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Archive for July 17th, 2018

Cusp of Night

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Suspense/Mystery Paranormal
Date Published: June 12, 2018
Publisher: Kensington Publishing
 
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Recently settled in Hode’s Hill, Pennsylvania, Maya Sinclair is enthralled by the town’s folklore, especially the legend about a centuries-old monster. A devil-like creature with uncanny abilities responsible for several horrific murders, the Fiend has evolved into the stuff of urban myth. But the past lives again when Maya witnesses an assault during the annual “Fiend Fest.” The victim is developer Leland Hode, patriarch of the town’s most powerful family, and he was attacked by someone dressed like the Fiend.  
Compelled to discover who is behind the attack and why, Maya uncovers a shortlist of enemies of the Hode clan. The mystery deepens when she finds the journal of a late nineteenth-century spiritualist who once lived in Maya’s house–a woman whose ghost may still linger.
Known as the Blue Lady of Hode’s Hill due to a genetic condition, Lucinda Glass vanished without a trace and was believed to be one of the Fiend’s tragic victims. The disappearance of a young couple, combined with more sightings of the monster, trigger Maya to join forces with Leland’s son Collin. But the closer she gets to unearthing the truth, the closer she comes to a hidden world of twisted secrets, insanity, and evil that refuses to die . . .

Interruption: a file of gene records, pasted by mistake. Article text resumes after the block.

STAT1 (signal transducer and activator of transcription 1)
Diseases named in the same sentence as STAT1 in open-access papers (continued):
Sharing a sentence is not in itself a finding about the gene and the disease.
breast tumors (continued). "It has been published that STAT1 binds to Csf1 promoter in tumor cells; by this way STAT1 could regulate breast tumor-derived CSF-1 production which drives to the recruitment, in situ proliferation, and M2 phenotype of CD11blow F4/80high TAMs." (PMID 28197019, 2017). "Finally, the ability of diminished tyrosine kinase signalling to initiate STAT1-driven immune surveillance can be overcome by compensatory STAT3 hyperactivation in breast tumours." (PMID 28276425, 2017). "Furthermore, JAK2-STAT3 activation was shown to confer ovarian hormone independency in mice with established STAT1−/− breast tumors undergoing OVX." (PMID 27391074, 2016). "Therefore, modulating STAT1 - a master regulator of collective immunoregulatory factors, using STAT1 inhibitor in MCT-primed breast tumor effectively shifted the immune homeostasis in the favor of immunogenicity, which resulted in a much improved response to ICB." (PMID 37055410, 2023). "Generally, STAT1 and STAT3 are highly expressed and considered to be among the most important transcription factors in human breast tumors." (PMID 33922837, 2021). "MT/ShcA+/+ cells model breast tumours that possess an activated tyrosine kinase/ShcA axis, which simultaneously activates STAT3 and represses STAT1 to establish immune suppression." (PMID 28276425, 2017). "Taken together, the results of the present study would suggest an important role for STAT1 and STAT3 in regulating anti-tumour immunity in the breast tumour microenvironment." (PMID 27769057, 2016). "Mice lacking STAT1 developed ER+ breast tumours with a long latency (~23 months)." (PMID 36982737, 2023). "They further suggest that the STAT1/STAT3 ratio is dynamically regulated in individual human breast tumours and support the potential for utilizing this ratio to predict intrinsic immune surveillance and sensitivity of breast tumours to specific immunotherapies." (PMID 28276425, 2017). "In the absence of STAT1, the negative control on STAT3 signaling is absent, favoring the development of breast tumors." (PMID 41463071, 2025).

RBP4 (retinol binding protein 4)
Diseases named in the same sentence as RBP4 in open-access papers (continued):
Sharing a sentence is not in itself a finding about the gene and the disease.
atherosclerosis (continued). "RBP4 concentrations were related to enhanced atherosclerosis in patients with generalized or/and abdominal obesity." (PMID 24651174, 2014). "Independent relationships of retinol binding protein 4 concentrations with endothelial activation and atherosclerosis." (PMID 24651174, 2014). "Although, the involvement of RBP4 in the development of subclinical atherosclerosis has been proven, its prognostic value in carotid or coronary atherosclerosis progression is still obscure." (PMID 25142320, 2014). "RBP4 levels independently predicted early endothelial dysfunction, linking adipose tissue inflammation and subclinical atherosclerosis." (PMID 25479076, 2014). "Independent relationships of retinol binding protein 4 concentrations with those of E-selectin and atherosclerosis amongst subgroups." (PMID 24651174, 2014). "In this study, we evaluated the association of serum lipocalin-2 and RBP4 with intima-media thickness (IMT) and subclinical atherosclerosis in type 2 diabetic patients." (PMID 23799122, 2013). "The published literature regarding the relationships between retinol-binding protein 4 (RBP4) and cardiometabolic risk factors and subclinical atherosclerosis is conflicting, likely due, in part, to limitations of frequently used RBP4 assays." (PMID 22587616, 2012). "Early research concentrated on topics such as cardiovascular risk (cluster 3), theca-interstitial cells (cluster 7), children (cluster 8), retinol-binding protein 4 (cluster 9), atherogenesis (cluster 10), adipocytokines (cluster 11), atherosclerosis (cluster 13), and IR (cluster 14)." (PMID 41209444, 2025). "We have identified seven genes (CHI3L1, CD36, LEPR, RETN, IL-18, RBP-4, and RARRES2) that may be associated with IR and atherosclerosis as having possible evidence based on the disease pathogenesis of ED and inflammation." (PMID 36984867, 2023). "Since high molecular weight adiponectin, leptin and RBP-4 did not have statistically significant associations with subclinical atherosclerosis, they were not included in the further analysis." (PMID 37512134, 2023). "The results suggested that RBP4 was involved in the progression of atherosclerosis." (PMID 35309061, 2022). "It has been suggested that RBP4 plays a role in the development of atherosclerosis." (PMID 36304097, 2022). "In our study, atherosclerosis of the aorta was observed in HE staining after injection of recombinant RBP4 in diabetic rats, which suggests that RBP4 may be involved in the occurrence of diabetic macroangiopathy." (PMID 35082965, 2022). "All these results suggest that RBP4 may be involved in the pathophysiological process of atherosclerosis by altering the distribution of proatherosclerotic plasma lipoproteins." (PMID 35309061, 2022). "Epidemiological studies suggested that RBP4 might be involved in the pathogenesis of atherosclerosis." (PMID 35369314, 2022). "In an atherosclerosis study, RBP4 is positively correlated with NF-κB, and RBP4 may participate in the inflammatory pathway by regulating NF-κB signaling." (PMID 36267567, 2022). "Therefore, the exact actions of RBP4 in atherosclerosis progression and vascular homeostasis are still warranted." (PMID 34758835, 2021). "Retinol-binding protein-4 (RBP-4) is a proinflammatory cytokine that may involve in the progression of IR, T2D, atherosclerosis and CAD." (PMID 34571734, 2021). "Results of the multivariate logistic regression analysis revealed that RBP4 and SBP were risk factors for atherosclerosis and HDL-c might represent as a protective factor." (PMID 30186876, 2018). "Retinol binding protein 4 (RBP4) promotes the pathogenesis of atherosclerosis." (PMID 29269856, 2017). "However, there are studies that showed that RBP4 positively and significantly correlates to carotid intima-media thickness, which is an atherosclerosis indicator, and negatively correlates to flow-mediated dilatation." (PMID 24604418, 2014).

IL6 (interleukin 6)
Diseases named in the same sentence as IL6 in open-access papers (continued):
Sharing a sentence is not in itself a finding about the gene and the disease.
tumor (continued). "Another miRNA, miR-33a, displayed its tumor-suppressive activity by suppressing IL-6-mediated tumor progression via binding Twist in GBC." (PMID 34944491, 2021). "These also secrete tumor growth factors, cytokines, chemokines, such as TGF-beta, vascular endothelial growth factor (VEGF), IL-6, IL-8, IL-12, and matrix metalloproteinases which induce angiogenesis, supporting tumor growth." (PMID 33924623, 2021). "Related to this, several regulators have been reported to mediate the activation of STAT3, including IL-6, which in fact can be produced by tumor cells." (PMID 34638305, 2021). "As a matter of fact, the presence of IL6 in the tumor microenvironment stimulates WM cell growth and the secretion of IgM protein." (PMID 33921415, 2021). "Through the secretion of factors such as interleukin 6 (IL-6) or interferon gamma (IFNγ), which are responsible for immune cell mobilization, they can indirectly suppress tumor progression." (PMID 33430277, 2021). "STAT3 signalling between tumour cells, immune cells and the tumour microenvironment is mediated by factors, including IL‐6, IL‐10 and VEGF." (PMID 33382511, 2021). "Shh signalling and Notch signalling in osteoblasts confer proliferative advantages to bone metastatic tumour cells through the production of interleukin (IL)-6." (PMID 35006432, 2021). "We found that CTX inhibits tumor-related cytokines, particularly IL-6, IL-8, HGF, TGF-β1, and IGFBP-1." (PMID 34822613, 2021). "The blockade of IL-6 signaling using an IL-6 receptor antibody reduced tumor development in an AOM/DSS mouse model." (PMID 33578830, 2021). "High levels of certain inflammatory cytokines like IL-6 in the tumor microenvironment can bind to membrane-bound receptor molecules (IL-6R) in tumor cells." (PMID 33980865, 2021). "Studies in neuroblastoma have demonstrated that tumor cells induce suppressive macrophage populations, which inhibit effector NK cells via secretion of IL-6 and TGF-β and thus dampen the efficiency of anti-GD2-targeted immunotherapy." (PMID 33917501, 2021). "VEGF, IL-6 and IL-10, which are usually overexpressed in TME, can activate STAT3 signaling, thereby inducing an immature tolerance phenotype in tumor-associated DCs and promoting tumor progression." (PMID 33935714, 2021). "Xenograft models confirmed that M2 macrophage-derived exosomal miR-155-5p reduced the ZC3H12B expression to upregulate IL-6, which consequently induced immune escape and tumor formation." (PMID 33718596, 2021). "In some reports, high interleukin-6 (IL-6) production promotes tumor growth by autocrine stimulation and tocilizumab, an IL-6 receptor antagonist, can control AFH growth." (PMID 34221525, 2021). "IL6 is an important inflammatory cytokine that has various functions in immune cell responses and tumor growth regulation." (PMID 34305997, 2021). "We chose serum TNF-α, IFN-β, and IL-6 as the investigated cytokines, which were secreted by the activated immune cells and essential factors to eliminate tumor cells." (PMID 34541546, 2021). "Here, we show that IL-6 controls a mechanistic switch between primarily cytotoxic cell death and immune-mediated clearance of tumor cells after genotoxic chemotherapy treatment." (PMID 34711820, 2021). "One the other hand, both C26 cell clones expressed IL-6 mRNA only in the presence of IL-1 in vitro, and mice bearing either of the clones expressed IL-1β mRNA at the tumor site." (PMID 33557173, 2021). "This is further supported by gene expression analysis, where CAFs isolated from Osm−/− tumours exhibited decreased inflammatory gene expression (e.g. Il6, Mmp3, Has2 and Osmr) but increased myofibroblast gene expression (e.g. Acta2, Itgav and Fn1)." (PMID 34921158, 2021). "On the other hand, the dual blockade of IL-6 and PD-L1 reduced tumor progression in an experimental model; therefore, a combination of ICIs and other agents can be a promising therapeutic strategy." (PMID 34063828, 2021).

About the Author

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Mae Clair opened a Pandora’s Box of characters when she was a child and never looked back.  A member of the Mystery Writers of America and Thriller Writer’s International, she loves creating character-driven fiction in settings that vary from contemporary to mythical.
Wherever her pen takes her, she flavors her stories with mystery, suspense, and a hint of the supernatural. Married to her high school sweetheart, she lives in Pennsylvania and is passionate about folklore, old photographs, a good Maine lobster tail, and cats.
Discover more about Mae on her website and blog at MaeClair.net
You can find Mae Clair at the following haunts:
My Review
5 stars